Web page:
Although Winfield sees social mobility as unattainable for a lot of Americans, it is something he has experience with. Born in Queens, New York, Winfield’s parents were children of impoverished immigrants, who managed to find financial stability.
“My father ended up going into business. He had worked himself up from being kind of a stock boy in a shoe store and became executive in some companies,” Winfield said. “My mother went back to school and became a high school science teacher. They were the only ones in their families who were able to buy a house in the suburbs.”
From a young age, Winfield understood the need for activism. Growing up in the ‘60s, an era dominated by social movements, Winfield saw the beginnings of revolution, and even joined in. While attending Roslin High School, he wrote controversial editorials for the school newspaper. He worked in Franklin, Louisiana with the Southern Tenant Farmers’ Union.
At Yale University, he supported the efforts of striking campus workers.
“I was a part of the first class that had a majority of public school kids in it. Yale was undergoing a lot of transformations,” Winfield said. “The students militated for coeducation and that actually took place while I was there. A lot was happening.”
At the same time, his love for philosophy started to bud, leading to some indecision about a career.
Great examples of engagement on several levels at once from our students and faculty. And terrific job by the student journalists at Odyssey magazine. The symbiotic relationship between UGA and the immediate community is rich with the churning of so many involved, committed citizens at every level. Whether these efforts are in the classrooms or the laboratories, the athletic feilds, the voting booth or any of the many planes of scholarship that touch us all, they are truly borderless in their impacts and push our community ever forward.
Image: Clarke Central High School student Dylan Gavron at his internship through the University of Georgia department of physics, Odyssey news magazine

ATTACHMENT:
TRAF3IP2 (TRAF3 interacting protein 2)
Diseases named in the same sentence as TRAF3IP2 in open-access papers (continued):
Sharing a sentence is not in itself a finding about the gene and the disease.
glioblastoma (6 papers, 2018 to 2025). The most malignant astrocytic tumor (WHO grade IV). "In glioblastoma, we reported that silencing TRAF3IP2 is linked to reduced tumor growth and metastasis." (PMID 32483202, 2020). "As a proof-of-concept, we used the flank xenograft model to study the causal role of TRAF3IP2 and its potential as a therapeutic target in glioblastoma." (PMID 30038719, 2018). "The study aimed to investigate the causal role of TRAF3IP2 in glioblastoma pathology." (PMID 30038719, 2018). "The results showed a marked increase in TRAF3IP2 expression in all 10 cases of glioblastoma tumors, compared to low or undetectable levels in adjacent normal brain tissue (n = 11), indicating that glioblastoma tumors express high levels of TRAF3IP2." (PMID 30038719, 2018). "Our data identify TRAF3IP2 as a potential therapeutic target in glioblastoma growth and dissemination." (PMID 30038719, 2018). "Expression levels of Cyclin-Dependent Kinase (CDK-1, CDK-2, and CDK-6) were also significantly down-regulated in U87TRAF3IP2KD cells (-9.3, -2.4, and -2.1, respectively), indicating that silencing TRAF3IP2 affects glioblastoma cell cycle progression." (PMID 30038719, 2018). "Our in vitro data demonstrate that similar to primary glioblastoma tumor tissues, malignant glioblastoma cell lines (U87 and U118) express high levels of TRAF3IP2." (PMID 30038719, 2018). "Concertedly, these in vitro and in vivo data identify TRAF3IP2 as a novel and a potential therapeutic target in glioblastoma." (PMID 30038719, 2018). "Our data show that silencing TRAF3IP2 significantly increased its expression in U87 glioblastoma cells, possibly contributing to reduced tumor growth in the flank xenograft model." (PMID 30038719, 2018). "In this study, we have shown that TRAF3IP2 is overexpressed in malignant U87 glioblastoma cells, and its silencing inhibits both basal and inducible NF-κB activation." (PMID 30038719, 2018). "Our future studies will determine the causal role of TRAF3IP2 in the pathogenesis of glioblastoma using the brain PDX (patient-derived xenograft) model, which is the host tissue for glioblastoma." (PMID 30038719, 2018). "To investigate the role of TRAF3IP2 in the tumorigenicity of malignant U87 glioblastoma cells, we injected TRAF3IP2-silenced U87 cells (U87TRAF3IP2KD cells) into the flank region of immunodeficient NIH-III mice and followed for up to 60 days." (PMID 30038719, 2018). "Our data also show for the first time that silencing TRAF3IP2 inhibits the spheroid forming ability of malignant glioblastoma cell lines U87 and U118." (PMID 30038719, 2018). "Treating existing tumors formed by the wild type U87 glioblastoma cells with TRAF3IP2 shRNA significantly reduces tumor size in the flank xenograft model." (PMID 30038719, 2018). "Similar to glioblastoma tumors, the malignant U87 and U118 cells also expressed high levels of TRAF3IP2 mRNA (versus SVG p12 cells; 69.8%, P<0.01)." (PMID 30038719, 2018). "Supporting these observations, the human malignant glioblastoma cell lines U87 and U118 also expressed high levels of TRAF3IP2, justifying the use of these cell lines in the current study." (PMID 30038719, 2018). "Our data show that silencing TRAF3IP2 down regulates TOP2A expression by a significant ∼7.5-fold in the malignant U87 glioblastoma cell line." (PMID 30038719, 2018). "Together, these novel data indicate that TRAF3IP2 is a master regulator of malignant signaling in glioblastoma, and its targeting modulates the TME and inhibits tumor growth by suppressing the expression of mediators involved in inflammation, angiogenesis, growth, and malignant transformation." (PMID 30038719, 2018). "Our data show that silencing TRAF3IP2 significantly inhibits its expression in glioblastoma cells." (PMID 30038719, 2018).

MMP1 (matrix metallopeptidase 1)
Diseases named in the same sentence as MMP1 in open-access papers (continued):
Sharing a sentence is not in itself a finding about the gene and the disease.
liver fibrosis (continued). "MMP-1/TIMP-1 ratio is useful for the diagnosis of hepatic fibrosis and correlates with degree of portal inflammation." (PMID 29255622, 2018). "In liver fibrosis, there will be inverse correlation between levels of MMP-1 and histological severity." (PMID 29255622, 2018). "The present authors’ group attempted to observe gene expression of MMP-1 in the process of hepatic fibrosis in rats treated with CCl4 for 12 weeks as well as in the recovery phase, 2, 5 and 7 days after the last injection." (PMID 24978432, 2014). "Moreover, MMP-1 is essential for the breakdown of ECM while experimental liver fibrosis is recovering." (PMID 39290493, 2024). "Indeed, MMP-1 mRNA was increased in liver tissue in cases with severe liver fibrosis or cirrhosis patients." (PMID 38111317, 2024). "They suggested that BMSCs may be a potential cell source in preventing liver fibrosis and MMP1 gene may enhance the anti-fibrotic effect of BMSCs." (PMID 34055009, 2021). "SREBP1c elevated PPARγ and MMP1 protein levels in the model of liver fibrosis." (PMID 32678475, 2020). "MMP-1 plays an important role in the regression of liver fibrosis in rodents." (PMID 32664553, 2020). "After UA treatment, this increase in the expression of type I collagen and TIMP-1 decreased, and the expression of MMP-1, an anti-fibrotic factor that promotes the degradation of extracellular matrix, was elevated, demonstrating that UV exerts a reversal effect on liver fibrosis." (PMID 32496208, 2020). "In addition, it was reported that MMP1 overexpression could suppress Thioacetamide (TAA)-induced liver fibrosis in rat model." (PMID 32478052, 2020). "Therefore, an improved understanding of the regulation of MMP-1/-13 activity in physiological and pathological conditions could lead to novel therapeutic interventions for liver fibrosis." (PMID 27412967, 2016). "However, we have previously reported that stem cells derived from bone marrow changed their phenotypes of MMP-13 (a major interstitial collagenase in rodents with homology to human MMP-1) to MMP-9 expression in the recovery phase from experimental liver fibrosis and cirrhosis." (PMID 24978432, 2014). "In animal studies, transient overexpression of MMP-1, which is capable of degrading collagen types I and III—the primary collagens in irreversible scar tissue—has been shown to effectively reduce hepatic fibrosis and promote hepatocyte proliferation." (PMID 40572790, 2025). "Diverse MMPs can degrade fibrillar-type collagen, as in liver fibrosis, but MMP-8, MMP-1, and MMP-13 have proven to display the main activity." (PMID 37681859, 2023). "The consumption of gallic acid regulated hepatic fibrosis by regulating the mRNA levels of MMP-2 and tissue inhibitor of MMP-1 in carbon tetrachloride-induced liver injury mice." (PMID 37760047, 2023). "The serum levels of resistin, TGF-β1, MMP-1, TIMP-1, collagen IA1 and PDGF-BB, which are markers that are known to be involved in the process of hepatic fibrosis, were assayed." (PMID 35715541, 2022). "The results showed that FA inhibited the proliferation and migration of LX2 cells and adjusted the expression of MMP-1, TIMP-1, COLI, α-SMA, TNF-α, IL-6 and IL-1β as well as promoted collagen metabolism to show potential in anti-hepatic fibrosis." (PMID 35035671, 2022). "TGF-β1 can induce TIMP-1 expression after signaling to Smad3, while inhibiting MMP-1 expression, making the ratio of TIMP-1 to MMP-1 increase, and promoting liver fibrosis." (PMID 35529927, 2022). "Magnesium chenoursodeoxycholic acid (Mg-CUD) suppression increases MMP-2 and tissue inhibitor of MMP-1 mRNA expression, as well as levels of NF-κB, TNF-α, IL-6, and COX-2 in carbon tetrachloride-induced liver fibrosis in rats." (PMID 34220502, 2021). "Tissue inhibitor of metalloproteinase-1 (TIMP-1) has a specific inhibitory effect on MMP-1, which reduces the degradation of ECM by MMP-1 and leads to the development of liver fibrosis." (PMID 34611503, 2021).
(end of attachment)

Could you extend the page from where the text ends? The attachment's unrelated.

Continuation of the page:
Building on interdisciplinary collaborations across campus made possible through the Portuguese Flagship Program, UGA is one of eight universities nationwide to be recognized for its exemplary international programs and partnerships by NAFSA, a nonprofit association dedicated to international education:
The university’s network of partnerships within the Brazilian state of Minas Gerais received NAFSA’s 2018 Senator Paul Simon Spotlight Award, which is named after the late Illinois senator who was a strong advocate for international education and cross-cultural learning.
Through the partnership, nearly 20 collaborative research projects have been identified in fields ranging from human health to linguistics and agriculture. Courtney Murdock, assistant professor with a joint appointment in the Odum School of Ecology and the College of Veterinary Medicine, is working with Tiago Mendes from the Federal University of Viçosa to study how temperature impacts the spread of the Zika virus among disease-carrying mosquitos. Pilar Chamorro Fernandez, an assistant professor with a joint appointment in the departments of linguistics and Romance languages in the Franklin College of Arts and Sciences, has partnered with Fábio Duarte from the Federal University of Minas Gerais to document and develop educational tools with Tentehára indigenous communities to preserve their native language.
Graduate and undergraduate students gain invaluable experience working alongside these faculty members, and the UGA-Minas Gerais partnership builds on UGA’s Portuguese Flagship Program, which is funded through the U.S. Department of Defense’s National Security
Education Program and is the nation’s only language flagship program focused on Portuguese.
To date, more than 30 undergraduate students have studied or interned in Minas Gerais through the Portuguese Flagship Program.
Tremendous groundwork built by visionary faculty and administrators creating broad opportunities for students. A kind of academic-entrepreneurialism all its own, enterprising these opportunities and sustainable support for them that enhances existing government programs attracts great students with scholarship and international research opportunities. Congratulations to the Portuguese Flagship Program, students, and faculty from around campus who are leading the way.
Image: The fifth cohort of PFP students arrived in Brazil in February, 2017 for their Capstone Year, Portuguese Flagship Program